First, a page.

Another big shill for the crypto industry is Pat Toomey (R-PA), who, thankfully, has decided to retire from Congress. This is what Toomey had to say about crypto at a Senate Banking hearing last week:
“I want to follow up on a comment the Chairman made. I think I heard the Chairman refer to crypto as ‘risky new financial products’ and the insinuation was that they might have the ability to crash our financial system.
“I think there’s a really important distinction that I want to underscore here. If you look at what happened with FTX, at least what appears to have happened by a very extensive coverage, this is fundamentally not about the kind of assets that were held by FTX. It’s about what individuals did with those assets.
“There are a lot of corollaries. There are a lot of analogies here. One comes to mind. In 2011 MF Global commodity brokerage firm, it was run by former New Jersey Senator Jon Corzine. It collapsed after customers funds were misappropriated to fill a shortfall caused by the firm’s exposure to some trading that went south. Now, nobody suggested that the problem was the instruments that were used. The problem was the use of customers funds. Similarly, the 2008 financial crisis involved disastrous consequences with what people were doing with mortgages. Did we decide we gotta ban mortgages? Of course not.”
Toomey, like most other crypto shills, has the ability to sound like he’s making the most sensible arguments that any intelligent person could make. But on closer examination, every single point he makes in the three paragraphs above collapses as quickly as FTX.
Let’s start with the statement that “this is fundamentally not about the kind of assets that were held by FTX.” In reality, this is totally about the kind of assets that were held by FTX – and used to perpetuate a fraud. The speed at which the fraud unraveled is also totally “about the kind of assets.”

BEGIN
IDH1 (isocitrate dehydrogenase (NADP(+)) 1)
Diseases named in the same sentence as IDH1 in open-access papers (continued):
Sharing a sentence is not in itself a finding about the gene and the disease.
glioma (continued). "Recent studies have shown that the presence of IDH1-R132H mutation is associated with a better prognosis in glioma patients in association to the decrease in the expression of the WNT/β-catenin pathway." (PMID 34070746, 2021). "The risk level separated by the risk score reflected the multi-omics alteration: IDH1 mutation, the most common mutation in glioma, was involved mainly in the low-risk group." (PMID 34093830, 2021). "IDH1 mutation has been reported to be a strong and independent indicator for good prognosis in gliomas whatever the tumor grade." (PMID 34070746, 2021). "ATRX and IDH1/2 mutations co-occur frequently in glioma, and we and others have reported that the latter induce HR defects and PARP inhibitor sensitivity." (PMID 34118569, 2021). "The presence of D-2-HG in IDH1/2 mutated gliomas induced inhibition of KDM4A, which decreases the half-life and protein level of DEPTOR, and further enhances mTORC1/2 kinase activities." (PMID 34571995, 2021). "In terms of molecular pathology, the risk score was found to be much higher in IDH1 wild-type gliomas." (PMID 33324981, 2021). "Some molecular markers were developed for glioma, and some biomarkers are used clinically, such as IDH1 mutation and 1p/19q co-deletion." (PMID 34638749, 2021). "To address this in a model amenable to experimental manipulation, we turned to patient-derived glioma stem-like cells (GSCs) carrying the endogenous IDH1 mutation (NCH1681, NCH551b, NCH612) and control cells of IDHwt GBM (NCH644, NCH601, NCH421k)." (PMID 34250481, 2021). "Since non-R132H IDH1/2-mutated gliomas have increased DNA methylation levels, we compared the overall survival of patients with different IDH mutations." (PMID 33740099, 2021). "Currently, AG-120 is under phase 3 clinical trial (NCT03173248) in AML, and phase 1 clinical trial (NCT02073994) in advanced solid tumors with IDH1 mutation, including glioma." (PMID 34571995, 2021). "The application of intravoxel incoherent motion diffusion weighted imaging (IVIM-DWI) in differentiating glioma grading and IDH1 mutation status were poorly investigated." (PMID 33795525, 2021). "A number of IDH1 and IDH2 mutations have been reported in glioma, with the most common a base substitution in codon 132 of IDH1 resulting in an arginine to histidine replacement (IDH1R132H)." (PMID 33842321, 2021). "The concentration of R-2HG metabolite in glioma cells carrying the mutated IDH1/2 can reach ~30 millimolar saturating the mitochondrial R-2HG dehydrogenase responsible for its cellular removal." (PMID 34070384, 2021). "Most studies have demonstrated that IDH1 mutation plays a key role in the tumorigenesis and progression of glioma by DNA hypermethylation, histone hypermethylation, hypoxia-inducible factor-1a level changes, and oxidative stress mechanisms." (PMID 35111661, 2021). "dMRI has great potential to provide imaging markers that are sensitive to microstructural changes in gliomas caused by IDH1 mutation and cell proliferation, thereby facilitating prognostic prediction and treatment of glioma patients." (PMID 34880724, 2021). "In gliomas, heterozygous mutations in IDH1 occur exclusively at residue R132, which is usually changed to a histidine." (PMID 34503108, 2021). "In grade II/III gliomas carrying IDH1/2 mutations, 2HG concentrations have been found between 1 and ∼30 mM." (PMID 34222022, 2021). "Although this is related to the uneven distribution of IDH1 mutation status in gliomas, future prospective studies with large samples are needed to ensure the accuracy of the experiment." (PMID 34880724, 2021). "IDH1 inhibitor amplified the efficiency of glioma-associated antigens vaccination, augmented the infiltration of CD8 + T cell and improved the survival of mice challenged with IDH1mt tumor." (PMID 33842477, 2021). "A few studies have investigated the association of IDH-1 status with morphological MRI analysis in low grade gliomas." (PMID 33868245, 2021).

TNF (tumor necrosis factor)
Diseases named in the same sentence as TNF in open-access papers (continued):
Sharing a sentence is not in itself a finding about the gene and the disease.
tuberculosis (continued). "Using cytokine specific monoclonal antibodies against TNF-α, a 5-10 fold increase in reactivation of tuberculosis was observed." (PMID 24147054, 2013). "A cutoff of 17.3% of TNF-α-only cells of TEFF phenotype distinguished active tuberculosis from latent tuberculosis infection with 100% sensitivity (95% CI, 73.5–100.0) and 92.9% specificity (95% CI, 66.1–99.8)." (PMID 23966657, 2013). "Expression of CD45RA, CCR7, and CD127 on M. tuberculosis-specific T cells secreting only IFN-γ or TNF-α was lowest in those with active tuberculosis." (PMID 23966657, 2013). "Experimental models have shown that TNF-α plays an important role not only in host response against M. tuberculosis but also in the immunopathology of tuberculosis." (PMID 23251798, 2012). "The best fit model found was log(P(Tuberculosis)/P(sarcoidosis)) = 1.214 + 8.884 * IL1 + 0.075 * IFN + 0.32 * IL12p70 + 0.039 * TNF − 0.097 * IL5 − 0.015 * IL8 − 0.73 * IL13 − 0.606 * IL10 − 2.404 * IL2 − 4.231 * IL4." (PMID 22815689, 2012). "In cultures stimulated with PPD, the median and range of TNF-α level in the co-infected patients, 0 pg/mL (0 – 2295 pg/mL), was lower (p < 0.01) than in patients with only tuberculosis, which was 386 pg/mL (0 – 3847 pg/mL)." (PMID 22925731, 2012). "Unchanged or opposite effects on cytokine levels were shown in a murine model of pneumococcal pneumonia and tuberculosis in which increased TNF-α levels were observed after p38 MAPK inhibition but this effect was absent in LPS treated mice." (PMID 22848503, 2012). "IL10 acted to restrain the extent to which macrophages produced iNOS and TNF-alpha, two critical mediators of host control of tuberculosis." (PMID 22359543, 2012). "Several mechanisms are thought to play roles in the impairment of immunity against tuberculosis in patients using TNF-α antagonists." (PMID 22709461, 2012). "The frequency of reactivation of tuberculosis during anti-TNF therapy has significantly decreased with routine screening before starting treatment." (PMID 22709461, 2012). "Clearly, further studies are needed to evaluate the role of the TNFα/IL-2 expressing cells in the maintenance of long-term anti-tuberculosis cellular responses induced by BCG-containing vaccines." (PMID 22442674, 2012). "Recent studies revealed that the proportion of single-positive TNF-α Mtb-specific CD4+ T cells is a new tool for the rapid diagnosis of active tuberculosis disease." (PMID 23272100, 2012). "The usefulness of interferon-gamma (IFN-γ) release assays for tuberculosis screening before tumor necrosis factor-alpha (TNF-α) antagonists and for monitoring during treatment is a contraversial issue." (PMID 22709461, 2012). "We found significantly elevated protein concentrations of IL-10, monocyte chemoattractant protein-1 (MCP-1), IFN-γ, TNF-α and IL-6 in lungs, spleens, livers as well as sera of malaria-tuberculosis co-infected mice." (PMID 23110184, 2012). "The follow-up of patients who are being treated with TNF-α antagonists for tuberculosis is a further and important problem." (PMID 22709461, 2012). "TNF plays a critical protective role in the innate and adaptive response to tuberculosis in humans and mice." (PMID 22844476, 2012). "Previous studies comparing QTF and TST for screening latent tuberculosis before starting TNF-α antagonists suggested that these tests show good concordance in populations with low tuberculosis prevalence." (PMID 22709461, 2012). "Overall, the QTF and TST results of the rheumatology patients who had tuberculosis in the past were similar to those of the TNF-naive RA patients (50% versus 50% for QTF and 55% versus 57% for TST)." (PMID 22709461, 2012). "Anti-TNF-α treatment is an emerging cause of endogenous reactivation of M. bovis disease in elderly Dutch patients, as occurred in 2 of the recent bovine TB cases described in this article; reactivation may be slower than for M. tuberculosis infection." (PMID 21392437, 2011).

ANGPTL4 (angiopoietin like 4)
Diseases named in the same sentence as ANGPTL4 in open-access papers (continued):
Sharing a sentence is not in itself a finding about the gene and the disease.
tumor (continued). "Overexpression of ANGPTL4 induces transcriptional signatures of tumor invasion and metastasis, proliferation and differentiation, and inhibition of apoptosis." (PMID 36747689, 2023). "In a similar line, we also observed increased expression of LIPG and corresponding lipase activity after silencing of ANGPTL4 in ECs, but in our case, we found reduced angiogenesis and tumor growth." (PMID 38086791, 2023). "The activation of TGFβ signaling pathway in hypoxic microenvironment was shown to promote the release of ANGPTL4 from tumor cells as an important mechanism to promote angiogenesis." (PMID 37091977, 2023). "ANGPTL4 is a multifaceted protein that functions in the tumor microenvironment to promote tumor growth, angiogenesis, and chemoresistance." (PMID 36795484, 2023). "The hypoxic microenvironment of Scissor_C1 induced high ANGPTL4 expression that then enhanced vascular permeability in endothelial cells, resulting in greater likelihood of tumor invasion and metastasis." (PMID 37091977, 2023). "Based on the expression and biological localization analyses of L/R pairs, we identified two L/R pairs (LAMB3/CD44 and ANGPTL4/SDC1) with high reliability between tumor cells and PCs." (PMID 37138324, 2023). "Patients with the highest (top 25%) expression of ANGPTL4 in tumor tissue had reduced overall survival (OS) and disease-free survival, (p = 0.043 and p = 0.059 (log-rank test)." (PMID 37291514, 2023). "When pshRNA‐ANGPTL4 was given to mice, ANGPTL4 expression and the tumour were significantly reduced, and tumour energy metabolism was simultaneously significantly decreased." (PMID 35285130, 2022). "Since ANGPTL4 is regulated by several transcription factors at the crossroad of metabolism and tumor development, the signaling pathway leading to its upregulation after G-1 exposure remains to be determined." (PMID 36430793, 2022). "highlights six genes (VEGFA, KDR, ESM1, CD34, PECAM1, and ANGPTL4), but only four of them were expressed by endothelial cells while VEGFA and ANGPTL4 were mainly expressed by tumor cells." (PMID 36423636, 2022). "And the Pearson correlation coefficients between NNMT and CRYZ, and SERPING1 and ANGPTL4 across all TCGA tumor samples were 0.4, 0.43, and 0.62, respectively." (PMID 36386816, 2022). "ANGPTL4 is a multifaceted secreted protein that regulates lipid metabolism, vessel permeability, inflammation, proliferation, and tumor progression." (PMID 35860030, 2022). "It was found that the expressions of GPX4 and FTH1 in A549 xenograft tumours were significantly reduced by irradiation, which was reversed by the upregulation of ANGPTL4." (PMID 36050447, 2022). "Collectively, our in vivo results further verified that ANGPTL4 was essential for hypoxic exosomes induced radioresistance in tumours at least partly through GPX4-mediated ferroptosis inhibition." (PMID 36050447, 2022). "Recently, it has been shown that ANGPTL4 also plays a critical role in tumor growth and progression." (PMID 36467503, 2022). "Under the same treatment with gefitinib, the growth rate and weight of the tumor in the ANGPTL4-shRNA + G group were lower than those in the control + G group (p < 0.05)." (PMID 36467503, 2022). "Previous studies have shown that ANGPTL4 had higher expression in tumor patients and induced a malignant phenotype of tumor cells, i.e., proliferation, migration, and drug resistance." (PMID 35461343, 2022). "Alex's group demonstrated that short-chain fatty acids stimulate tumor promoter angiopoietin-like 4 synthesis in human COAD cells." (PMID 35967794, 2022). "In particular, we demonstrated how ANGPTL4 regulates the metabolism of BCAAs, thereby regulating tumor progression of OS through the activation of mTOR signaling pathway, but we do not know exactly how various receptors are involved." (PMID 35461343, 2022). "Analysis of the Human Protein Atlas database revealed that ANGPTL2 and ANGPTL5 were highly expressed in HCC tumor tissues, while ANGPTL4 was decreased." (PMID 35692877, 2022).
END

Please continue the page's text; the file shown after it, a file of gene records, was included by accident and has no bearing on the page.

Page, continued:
What Sam Bankman-Fried, co-founder and CEO of FTX, did with the help of his closest colleagues, was to create their own magic money. It was a crypto token called FTT. It was backed by nothing more than the hyped reputation of FTX, its celebrity endorsers, and the fawning media’s coverage of faux billionaire Sam Bankman-Fried. In that sense, FTT functioned much like the “stock” of FTX.
The price of FTT soared through a buying binge between FTX and Bankman-Fried’s own hedge fund, Alameda Research. FTT’s price went from less than $4 in December 2020 to more than $84 in September 2021 – a 2,000 percent gain in less than a year. FTT is trading at $1.29 this morning.
CNBC explains what was going on with the FTT token as follows:
“The source explained that Alameda could post the FTT tokens it held as collateral and borrow customer funds. Even if FTX created more FTT tokens, it would not drive down the coin’s value because these coins never made it onto the open market. As a result, these tokens held their market value, allowing Alameda to borrow against them – essentially receiving free money to trade with.
“FTX had been able to sustain this pattern as long as it maintained the price of FTT and there was not a flood of customer withdrawals on the exchange. In the week leading up to the bankruptcy filing, FTX did not have enough assets to match customer withdrawals, the source said.”
Reuters reported that Bankman-Fried had moved as much as $10 billion of FTX customers’ money to his hedge fund, Alameda Research, through a “backdoor” in its software. Alameda lost much of the money on wild bets while $1 billion to $2 billion had just “disappeared,” according to Reuters. The Financial Times reported that FTX held just $900 million “in easily sellable assets” against $9 billion “of liabilities the day before it collapsed into bankruptcy.”
To attempt to equate what FTX was doing with commodity markets or mortgages is a clever sleight of hand by Toomey. But it fails miserably. Commodities have traded on exchanges for centuries. Home mortgages have been used in the U.S. since the 1930s. Crypto is new and risky and unstable and based on nothing more than thin air in most cases and has been collapsing since almost the moment it was introduced.